By the way, your Twitter link doesn't work.

Yeah, the blog unfortunately decided the right ) belonged in the link. Here it is for posterity:

I haven’t seen the movie, but I watched the first three seasons of the show.

Ok, I see it now. I'm not seeing anything nearly as sweeping as Douthat. I.e. not "you like it because..."

But clearly there is a deep appeal to the idea of royalty. Look how extensive it is in fantasy. Not to mention showing up in our tendency to the tendency I've often criticized, of people looking to individual politicians as philosopher-kings who will put things right.

Not just to royalty, but to hierarchy. It always strikes me as interesting and sorta funny to see it grafted onto sci-fi, as in Star Wars. Though there it tends to be more military than regal.

Oops, I meant to say I’m not *saying* anything as sweeping as Douthat.

We recently started watching the series from the beginning. We stopped after Matthew died. I don't know how far we will get this time.

Last night, I saw a picture of the actress who plays Mrs. Hudson with her own hair. I was distressed.


I saw her in some not-so-great sci-fi thing several years ago. She was playing a military officer of some kind. I also was distressed.

Is Matthew the one who wrecked his car? That was one of the points where I really got sort of disgusted with the series. But I'm sure it's tough on the writers when an actor decides to quit. Cf. the X-Files.

Yes, there's a scene where Mary is in bed after having a baby and they are talking about how happy they are and how wonderful their life is--very schlocky--and it was just too much for me.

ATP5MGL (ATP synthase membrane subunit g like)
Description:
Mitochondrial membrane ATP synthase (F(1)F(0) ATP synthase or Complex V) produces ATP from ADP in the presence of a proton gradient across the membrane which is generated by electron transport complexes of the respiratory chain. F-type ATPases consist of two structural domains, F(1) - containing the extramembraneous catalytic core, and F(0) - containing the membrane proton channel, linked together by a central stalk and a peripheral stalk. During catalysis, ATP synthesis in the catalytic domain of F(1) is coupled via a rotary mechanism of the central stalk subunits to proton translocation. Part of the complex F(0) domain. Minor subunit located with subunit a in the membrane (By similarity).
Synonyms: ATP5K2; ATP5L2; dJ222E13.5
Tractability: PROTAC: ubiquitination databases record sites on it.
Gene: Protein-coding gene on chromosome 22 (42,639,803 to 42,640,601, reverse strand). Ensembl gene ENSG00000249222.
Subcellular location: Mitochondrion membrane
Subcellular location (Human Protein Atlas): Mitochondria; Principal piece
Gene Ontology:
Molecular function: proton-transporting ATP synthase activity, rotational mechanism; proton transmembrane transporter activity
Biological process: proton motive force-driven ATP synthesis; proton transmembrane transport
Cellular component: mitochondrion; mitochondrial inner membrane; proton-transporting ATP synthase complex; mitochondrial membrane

I wonder why I am so hard and cold. ;-)


I'm actually not totally sure whether you mean it was too sad, in spite of being schlocky, or just plain too schlocky.

You probably know this Oscar Wilde line but in case you don't: "He must have a heart of stone who can read of the death of Little Nell without laughing aloud." That's pretty awful but it made me laugh the first time I heard it.

Do you mean Mrs. Hughes? Mrs. Hudson is the landlady in Sherlock Holmes.

Anyway, the actress who plays Mrs. Hughes is Phyllis Logan, and I've seen her in lots of British TV dramas. She always does a fine job, I think.

I can't see how anyone could possibly object to being part of a hierarchy that functioned fairly and humanely. Of course the trouble is that they will always tend not to, but that in most endeavours some sort of hierarchy is necessary for anything effective to get done.

I think most people would in fact agree with that. But they would tend to think of it as a disagreeable necessity. What's so striking to me about its place in the Downton movie is that it seems to be treated as a basically good thing. Everybody from His Lordship on down is a member of Team Downton.

I guess it's possible that even the Downton fans are going away from the movie grumbling about that aspect of it. But my impression was that it's accepted as a portrayal of the way things *ought* to be, even if we all know they are not.